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Lead Vocal: Mihir Worah

"It's a prayer and a personal statement between me, The Lord, and whoever likes it"                                             -- George Harrison

A big surprise for many, after The Beatles broke up, was the emergence of George Harrison as a major stand-alone talent. He had such an accumulation of songs rejected by John and Paul that he compiled them into a TRIPLE album: All Things Must Pass. It's a consistently strong album considering the length. In addition to "My Sweet Lord," the best selling single of 1971; it also includes "I'd Have You Any Time," the first song Bob Dylan ever deigned to co-write (that was publicly released)

Soon after, in 1971, Harrison organized The Concert For Bangladesh, the first major rock 'benefit concert' ever. The concert featured Eric Clapton, Bob Dylan, Ringo Starr, Pandit Ravi Shankar, Ustaad Allah Rakha, and Ustaad Ali Akbar Khan.

John Lennon was supposed to be there but chickened out at the last minute.

George followed up All Things Must Pass and The Concert For Bangladesh with Living In The Material World (1973), which includes "Give Me Love (Give Me Peace On Earth)." After that, his productivity faded a bit till he formed The Traveling Wilburies in the 8os, with Bob Dylan, Tom Petty, and others.

John matched George's post Beatles start with two strong albums (Plastic Ono Band and Imagine), while surprisingly, Paul did not have even one - even though he was clearly the most talented musician amongst The Beatles.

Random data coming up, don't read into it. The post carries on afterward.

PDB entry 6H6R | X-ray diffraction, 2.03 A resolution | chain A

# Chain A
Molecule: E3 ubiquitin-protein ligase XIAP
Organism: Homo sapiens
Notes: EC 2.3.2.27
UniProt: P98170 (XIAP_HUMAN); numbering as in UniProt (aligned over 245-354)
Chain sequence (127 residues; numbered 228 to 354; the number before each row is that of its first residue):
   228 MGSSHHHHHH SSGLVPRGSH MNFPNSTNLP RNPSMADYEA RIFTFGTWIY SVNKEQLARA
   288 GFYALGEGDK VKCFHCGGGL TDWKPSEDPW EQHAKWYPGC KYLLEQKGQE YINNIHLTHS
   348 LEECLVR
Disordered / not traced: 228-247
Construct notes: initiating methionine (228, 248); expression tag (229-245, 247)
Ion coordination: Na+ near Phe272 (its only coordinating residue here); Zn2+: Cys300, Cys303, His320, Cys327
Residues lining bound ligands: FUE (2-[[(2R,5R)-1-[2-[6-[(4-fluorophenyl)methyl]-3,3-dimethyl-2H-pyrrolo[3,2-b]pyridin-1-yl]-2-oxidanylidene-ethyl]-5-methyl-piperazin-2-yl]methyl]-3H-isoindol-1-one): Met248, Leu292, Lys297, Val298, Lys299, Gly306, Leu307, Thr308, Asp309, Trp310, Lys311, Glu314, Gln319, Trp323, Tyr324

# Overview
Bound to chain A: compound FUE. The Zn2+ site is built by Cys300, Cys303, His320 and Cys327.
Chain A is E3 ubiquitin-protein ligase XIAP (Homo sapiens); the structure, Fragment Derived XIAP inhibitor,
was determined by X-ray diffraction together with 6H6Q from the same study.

"Give Me Love" is the lesser-known cousin of "My Sweet Lord." The lyrical similarity is obvious, as they share the same spiritual longing, but also note the similarity in the repeated three-syllable pattern. Both have a similar opening as well; a few measures of acoustic guitars leading into a slide guitar duo harmony. Perhaps George, too, was self-plagiarizing like Chuck and Keith? He did have an issue with 'unconscious' plagiarism. The first line of "Something" is from the James Taylor song "Something In the Way She Moves." He even got sued because "My Sweet Lord" sounds a lot like "He's So Fine" (The Chiffons, 1963).

"Give Me Love" is one of Eric Clapton's favorite George Harrison songs, and a pleasure to play. It has the Harrison signature walk down (D-> Dmaj7-> D7->G7 with capo on 3 playing under" ... soul, my lord ... "), the surprise minor 4th (this time after the 5th playing under " ... life, give me life ... ") and a polyrhythm in the chorus (playing under ... "won't you please, oh won't you ... ")! It also includes Harrison's iconic "doodling" around the D chord formation, just like "Here Comes the Sun" and several other Harrison songs.

The half-step walk down is a pleasing motif, and recurs across many genres and artists. We know George Harrison loved it, using it in "Something" as well as "While My Guitar Gently Weeps." Paul McCartney uses it on "Michelle," Bob Dylan uses it in "Simple Twist of Fate" from Blood On The Tracks, and perhaps the most famous is the opening sequence on Led Zeppelin's "Stairway To Heaven." In fact, Led Zeppelin was hit by a plagiarism lawsuit for this song in 2014 that they finally won in 2019, with part of their defense showing how common the half-step walk down is / was in rock music.  


I used to have a hard time playing along with the record until my music coach (Parthiv) explained it to me - on the original recording, the song speeds up as it goes along! We play it at one tempo here.

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